Quality of teaching in any varsity is determined by the conduciveness of the environment where knowledge is impacted. And it has been the focus of Akpagu’s administration in UniCal. Apart from purging the University of Cultists, he has taken steps to improve learning facilities on campus.
Added to it, he preached discipline and inculcated in the psyche of staff, both teaching and non-teaching staff as well as the students on campus the essence of maintaining a friendly disposition in the discharge of every obligation. He has retained numerous students who made 1st class degrees in various disciplines across faculties and departments. As part of sanitizing the academic environment, Akpagu approved the retirement of a professor and a senior lecturer as recommended by the University’s Governing Council after they were investigated and indicted of academic plagiarism.
Additionally, Professor Akpagu has religiously followed and executed projects under the 17 Needs Assessment Intervention Funds Projects of the federal government. The on-going projects as approved by the University’s Governing Council include, classrooms, offices, hostels, sports facilities, furniture, laboratories and refreshing library with new stocks.
Under Akpagu, UniCal has introduced new programmes, including Anti-Corruption Studies, the first ever university in Nigeria to think and explore this angle of knowledge at a higher level. And the course is compulsory for all students and sponsored by the Independent Corrupt Practices and Related Offences Commission (ICPC).
But specifically, in the bid to expand the scope of learning, he has created the Faculty of Engineering and Technology with six (6) departments namely; Civil, Agriculture, Chemical, Computer, Electrical and Mechanical Engineering. To his credit, he has already matriculated students in the various faculties and departments. Targeting academic excellence and improving the academic visibility of UniCal, Akpagu has upgraded and increased its internet visibility so as to expose staff and students to the outside world.
At each convocation ceremony, the VC has continued to solicit for the support of the Alumni in assisting their Alma mater to develop the university in order to sustain the growth and prosperity of the UniCal. To demonstrate practical seriousness to this cause, Professor Akpagu, appointed himself a director to overseeing the Alumni office to prod and impinge his influence on the alumni; he created a data base of alumni both at home and in the diaspora to establish an easy link with the alma mater to attract development to the varsity. He has also perfected plans to launch a N10 billion Endowment fund and banks on alumni support to stage a successful outing.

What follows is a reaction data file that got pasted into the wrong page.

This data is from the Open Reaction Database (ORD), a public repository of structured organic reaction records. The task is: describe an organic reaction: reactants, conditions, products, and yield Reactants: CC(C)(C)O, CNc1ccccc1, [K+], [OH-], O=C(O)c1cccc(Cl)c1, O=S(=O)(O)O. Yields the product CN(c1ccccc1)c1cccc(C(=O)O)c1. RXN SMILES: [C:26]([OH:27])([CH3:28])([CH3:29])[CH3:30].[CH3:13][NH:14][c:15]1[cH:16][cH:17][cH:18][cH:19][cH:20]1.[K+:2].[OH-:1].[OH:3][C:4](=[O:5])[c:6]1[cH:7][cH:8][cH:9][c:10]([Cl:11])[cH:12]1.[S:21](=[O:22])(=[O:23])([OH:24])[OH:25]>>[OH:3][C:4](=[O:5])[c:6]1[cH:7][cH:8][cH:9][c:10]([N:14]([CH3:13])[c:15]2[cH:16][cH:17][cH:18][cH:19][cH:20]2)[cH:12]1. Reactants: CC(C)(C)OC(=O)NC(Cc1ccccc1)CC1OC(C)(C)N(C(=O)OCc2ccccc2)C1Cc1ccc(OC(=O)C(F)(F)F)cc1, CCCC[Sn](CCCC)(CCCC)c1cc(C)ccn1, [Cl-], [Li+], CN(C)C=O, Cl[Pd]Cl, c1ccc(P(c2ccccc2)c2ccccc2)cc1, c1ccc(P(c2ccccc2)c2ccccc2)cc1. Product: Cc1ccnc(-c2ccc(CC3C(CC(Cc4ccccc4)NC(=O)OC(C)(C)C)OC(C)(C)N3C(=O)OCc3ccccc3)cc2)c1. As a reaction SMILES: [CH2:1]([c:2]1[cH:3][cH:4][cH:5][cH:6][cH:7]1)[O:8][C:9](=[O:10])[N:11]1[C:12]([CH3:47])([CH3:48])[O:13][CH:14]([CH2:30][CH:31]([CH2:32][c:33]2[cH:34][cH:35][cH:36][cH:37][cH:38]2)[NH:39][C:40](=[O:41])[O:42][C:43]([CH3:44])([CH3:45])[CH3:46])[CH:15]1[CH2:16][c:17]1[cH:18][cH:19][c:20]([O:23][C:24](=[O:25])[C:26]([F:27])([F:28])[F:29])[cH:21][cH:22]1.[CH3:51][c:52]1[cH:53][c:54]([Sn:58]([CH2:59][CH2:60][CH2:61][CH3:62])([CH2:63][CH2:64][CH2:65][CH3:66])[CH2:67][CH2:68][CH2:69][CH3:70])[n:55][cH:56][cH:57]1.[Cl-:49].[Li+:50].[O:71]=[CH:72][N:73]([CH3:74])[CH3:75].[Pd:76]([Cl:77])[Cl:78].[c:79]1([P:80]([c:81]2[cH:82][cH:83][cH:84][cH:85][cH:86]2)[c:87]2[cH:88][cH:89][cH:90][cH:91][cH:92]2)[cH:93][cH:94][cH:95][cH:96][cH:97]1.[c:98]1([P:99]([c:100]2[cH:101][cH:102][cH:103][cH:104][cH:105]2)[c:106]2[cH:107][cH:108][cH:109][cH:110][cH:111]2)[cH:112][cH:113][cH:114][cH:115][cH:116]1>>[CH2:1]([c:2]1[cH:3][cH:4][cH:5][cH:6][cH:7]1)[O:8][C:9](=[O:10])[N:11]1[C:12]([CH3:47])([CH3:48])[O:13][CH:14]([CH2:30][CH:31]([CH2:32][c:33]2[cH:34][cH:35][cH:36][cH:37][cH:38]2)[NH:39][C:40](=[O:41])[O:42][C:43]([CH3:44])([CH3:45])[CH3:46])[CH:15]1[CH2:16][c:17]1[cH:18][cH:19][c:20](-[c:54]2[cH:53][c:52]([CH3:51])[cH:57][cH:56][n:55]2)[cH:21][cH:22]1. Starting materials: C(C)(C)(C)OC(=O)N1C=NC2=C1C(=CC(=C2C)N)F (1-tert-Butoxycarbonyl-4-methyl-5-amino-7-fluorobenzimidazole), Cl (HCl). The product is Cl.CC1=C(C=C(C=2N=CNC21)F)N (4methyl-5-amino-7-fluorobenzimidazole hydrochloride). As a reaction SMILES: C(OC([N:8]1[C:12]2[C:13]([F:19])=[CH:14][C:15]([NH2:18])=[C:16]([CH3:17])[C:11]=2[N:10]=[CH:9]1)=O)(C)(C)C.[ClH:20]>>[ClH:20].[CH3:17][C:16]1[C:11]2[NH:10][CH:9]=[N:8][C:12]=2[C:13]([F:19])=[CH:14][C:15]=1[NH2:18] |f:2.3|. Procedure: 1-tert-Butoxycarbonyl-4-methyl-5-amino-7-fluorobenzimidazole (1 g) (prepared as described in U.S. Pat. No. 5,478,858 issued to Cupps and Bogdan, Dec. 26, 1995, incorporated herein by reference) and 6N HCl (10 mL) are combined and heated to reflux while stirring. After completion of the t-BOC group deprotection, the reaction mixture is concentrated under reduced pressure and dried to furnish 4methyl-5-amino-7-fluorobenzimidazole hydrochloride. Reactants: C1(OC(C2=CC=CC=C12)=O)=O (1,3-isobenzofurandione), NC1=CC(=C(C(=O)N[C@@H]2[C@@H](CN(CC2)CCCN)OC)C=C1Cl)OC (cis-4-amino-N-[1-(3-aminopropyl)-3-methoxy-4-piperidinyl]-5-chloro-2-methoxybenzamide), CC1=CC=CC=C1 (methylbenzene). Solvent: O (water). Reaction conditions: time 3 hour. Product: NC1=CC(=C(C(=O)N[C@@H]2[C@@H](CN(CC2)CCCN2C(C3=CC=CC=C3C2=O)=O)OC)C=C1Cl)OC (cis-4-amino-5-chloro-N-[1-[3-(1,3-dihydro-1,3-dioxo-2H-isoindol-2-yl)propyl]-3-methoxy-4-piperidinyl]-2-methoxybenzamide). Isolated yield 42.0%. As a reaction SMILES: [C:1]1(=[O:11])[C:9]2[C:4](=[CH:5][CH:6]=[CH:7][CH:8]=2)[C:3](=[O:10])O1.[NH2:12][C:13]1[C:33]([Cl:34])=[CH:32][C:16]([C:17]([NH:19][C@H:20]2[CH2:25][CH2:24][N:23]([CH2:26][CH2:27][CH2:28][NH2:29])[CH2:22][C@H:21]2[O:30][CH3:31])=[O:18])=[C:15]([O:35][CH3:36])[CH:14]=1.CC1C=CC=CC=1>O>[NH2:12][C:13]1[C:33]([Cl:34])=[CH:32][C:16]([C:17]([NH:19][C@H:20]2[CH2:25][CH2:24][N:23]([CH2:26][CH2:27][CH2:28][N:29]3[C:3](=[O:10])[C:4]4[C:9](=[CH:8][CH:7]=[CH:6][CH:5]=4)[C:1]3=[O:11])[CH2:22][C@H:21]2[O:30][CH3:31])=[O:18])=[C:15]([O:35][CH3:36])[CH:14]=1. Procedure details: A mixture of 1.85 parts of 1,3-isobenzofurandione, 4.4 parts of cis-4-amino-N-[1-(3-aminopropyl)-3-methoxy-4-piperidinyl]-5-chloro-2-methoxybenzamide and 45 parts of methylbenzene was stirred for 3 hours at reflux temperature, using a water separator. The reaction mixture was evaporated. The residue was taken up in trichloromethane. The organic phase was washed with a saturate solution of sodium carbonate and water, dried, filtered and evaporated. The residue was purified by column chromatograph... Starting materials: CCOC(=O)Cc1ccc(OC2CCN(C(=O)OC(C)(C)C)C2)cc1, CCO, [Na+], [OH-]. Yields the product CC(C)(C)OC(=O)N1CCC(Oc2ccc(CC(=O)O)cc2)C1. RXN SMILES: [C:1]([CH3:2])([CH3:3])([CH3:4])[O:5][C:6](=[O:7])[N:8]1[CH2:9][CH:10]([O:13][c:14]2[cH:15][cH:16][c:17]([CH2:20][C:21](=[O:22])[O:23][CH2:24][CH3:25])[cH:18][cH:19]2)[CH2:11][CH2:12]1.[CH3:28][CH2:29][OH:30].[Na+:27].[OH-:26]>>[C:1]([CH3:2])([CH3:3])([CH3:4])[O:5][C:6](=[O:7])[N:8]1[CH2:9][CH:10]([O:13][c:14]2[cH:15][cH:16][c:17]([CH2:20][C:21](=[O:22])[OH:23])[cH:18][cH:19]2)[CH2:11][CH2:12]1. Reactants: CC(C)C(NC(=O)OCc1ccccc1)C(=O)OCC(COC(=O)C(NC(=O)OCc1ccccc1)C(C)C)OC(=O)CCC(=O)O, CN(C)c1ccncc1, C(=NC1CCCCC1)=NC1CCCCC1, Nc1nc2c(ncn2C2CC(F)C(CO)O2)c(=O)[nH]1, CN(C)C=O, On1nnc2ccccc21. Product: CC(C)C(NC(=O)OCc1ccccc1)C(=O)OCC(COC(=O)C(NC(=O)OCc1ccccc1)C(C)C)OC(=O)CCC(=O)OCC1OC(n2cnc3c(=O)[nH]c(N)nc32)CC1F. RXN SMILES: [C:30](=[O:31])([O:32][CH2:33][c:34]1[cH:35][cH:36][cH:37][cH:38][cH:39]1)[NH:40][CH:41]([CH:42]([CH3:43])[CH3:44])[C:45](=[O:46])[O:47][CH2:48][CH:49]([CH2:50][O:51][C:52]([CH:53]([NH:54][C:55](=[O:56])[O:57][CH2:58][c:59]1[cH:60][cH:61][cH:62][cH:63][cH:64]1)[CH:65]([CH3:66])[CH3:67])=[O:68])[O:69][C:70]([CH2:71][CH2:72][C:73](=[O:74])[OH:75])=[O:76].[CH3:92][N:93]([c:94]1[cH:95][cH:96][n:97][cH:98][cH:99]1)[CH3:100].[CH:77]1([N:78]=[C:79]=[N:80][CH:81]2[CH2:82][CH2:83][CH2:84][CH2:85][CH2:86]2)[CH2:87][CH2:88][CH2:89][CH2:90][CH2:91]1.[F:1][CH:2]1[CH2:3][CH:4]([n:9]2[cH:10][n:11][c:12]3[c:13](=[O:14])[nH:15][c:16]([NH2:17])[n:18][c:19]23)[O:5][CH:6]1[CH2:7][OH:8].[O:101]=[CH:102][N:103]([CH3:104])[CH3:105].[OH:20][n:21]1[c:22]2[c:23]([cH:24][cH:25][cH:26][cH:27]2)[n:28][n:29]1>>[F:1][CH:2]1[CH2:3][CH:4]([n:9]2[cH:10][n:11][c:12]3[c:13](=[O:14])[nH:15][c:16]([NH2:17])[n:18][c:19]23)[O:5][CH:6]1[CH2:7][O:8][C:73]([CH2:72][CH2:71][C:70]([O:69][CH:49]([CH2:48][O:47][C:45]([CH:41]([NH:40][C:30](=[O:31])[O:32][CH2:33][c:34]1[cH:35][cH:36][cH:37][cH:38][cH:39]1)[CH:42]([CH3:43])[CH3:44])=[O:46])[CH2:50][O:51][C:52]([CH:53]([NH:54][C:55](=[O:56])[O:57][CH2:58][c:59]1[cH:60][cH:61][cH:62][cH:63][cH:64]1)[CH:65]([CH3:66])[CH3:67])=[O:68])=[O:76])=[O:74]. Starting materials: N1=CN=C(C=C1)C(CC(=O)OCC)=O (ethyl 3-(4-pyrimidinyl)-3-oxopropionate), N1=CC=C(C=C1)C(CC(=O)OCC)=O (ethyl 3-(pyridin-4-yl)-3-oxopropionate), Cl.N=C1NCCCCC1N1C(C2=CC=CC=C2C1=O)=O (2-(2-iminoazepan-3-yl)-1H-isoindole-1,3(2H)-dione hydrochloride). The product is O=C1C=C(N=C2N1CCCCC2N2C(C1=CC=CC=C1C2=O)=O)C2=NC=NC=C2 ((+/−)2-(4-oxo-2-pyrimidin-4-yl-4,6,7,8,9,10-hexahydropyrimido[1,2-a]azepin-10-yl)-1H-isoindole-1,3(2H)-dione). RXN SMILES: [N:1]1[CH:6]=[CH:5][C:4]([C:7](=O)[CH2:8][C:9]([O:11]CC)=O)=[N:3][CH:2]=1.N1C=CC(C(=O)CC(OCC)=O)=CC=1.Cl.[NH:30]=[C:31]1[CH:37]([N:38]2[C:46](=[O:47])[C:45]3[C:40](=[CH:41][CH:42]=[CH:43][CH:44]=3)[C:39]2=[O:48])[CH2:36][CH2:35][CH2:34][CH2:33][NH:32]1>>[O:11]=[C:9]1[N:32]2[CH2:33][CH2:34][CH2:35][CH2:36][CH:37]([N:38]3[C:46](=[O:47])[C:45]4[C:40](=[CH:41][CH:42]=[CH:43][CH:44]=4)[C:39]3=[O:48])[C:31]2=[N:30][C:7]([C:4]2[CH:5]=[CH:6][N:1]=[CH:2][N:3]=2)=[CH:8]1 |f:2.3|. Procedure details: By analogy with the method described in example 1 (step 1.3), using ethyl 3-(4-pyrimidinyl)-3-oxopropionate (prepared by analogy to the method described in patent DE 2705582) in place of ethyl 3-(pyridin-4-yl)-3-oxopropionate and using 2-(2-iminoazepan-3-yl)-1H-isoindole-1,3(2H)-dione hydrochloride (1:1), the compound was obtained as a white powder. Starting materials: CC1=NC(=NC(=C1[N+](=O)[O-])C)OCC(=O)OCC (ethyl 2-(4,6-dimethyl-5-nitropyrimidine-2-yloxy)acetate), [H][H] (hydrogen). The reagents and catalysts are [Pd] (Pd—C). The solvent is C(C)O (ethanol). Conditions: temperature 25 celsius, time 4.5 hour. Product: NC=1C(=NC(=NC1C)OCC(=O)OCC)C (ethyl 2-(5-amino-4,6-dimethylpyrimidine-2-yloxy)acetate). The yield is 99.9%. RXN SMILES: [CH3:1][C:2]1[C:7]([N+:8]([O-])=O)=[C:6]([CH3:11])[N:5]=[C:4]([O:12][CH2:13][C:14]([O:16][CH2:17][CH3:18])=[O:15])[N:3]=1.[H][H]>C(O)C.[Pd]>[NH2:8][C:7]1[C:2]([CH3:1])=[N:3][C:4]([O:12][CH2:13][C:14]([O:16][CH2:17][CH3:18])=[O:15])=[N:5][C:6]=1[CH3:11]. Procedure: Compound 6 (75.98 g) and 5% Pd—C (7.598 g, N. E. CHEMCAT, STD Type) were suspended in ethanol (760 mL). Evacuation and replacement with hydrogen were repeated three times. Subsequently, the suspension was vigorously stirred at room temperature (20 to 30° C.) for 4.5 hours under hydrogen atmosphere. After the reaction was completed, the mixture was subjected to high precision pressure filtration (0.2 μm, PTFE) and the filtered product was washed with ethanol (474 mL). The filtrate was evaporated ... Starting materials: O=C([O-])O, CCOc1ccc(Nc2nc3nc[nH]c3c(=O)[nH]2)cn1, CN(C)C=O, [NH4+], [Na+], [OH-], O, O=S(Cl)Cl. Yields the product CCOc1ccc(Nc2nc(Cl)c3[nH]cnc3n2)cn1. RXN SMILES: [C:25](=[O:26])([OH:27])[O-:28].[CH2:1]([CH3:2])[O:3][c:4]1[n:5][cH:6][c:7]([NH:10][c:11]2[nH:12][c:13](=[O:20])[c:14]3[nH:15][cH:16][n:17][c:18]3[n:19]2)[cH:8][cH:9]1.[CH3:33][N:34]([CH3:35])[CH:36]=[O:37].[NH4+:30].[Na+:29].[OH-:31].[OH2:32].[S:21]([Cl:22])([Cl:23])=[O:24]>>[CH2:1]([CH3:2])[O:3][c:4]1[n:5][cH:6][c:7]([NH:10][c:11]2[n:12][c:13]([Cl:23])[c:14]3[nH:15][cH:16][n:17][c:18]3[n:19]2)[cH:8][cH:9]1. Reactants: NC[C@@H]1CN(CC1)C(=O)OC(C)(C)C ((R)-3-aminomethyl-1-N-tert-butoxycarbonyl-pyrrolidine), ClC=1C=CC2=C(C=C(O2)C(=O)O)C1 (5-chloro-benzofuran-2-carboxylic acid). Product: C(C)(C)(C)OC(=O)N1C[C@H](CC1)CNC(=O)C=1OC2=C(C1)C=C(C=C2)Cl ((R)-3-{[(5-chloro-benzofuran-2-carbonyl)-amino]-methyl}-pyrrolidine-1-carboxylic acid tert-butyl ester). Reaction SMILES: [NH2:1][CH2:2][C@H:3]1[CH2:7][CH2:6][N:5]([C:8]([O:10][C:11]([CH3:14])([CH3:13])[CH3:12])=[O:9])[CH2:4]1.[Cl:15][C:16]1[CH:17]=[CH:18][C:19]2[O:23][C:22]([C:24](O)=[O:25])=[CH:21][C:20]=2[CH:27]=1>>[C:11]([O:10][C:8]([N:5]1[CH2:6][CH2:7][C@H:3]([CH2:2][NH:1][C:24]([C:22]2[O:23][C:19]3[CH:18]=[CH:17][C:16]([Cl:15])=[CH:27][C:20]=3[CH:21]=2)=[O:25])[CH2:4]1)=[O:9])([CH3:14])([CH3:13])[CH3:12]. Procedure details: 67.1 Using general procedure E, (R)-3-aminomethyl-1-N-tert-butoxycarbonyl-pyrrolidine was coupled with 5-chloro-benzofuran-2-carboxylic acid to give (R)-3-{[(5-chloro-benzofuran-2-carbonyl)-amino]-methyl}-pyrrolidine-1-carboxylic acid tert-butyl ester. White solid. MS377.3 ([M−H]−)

This is the extent, Professor Akpagu is re-inventing UniCal. But many outsiders may not notice the silent change that has berthed in the university, because unlike others, Akpagu is almost a quiet administrator, and an achiever who hardly blows his whistle. He is certainly not a saint, but his administrative headship of UniCal is a challenge he has taken personally and works round the clock to make indelible imprints.
It is no surprise that some malicious fellows whose operative principle is to maliciously malign others, adjudged as succeeding, as Professor Akpagu is presently vilified. In spite of the vituperations against him by opposing voices, Professor Akpagu is widely branded on campus as “Mr.Change,” for his doggedness and intolerance for corruption; the insistence on accountability as well as aversion for campus vices of all nuances.
May Professor Akpagu not relent or be distracted in serving his alma mater and fatherland because change does not come easily. It’s a battle of a sublime dimension, which only real men dare to conquer. It takes the might, courage and patience of a lion to battle a system that people believe it must be rubbished to serve personal ends. Hopefully, by the internal reforms he has enforced in the university, UniCal shall definitely appreciate on the ladder when next international bodies rank universities around the world.
By Best Agbese
Agbese, an educationist writes from Abuja.